Day 1975 occurs on November 11.
Christian holidays like Christmas and Easter are also
At the major national festivals, the national anthem,
Angola Avante (Forward Angola), often adopted
after independence is often played . You can also see
the Angolan flag in the national colors red, black and
By the independence of Portugal in 1975,
Angola had a relatively well-developed transport network
on land, at sea and in the air. But the communications
were largely destroyed during the civil war of
1975–2002. They are now being rebuilt.
All the railways were destroyed during the war in
attacks from South Africa and the Unitagerillan (see
also Modern history). In 2005, a major reconstruction
started with the help of credit and entrepreneurs from
mainly China. New lines also began to be built. In 2010,
the first stretches of colorful trains and modern
stations were opened.
Mining, repairs and remodeling have also been carried
out on the severely damaged road network, where almost
all bridges had collapsed. Many of these have been
repaired and several new bridges have been built. The
main roads between the largest cities and the ports of
western Angola can be used today, but inland in the east
the road standard is still poor. A new highway has been
built in the north-south direction.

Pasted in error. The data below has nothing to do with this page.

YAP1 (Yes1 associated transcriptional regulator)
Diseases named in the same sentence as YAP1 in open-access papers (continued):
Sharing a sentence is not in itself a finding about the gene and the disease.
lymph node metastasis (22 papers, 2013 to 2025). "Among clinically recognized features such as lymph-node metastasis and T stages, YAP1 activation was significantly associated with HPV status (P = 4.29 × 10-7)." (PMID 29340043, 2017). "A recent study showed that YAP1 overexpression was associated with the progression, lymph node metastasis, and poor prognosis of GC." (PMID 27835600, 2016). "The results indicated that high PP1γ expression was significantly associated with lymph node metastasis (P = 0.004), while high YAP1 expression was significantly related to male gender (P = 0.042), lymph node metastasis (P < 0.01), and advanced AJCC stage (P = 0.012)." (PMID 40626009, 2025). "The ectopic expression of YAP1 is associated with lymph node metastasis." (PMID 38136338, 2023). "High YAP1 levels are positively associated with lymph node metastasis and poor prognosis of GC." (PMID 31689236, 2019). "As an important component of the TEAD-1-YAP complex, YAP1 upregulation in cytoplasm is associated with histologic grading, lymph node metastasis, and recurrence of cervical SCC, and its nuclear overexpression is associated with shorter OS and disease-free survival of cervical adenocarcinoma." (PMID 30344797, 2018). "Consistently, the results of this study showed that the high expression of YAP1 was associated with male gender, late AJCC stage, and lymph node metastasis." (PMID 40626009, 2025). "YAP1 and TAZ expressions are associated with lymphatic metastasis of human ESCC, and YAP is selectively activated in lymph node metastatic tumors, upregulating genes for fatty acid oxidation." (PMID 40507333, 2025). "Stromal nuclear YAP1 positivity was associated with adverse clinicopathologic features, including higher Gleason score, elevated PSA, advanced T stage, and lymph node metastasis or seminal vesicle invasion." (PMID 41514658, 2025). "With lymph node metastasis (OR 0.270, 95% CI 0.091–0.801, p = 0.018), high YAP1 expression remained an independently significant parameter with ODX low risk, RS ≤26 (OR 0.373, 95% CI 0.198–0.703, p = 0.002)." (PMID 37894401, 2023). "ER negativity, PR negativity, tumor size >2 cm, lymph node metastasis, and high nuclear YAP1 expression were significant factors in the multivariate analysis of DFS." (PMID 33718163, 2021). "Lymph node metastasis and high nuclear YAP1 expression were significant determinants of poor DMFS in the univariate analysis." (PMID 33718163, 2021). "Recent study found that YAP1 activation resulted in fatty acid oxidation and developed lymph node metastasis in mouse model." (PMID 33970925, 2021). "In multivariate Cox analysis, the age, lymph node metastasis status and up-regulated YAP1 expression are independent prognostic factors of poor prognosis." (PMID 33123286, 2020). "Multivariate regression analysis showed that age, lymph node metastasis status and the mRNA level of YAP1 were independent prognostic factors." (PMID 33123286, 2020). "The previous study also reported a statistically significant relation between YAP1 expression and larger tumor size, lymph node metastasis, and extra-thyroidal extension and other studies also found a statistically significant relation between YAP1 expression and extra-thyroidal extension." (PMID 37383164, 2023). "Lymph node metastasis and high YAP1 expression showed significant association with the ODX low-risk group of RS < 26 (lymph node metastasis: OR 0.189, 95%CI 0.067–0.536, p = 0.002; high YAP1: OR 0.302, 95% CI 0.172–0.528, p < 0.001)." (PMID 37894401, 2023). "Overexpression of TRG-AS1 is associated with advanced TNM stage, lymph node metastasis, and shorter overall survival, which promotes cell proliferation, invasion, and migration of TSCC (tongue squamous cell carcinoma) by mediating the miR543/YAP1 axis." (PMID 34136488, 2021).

The largest ports are in Lobito, Luanda and Namibe.
Imports to Angola are mainly via the port of Luanda,
while oil exports are mainly from the Malongo terminal
in Cabinda and in Soyo in the northwest. New commercial
ports are being built north of Luanda and in Cabinda.
As land transport became more and more dangerous
during the war, air travel took on a growing role,
especially for inland transport. Flight is still
important, and in addition to the old Luanda
International Airport, a new one has been built south of
the capital. In addition, there are over a hundred
domestic airports and a further more than 150 runways.
The national airline TAAG Linhas Aereas de Angola
receives extensive state aid in order to survive. During
the 2010s, the company invested in new modern aircraft.
Several privately owned companies operate the domestic
lines. The oil industry staff often flies with SonAir,
which is owned by the state oil company. A common
destination is Houston, Texas, USA.
Presidential elections are postponed
President dos Santos announces that the presidential
election will be postponed, from 2009 to 2012.
Angola exhibits diamond detectors
Angola exhibits Congolese diamond explorers.
Congo-Kinshasa responds by expelling Angolan citizens.
The government is turning to the IMF
In the wake of the financial crisis and falling oil
prices, the MPLA government is being forced to resume
negotiations with the IMF . The country receives
promises of new loans (see Finance).
Organizational members are arrested on peaceful
The regime is starting to arrest members of the
CMJSP-Lunda organization, which by peaceful means demand
financial and administrative autonomy for the
diamond-rich Lund provinces in northeastern Angola. For
a year and a half, nearly 40 people have been arrested,
accused of threatening state security.
Luanda is visited by the Pope
Pope John Paul II celebrates Mass for more than one
million people in Luanda.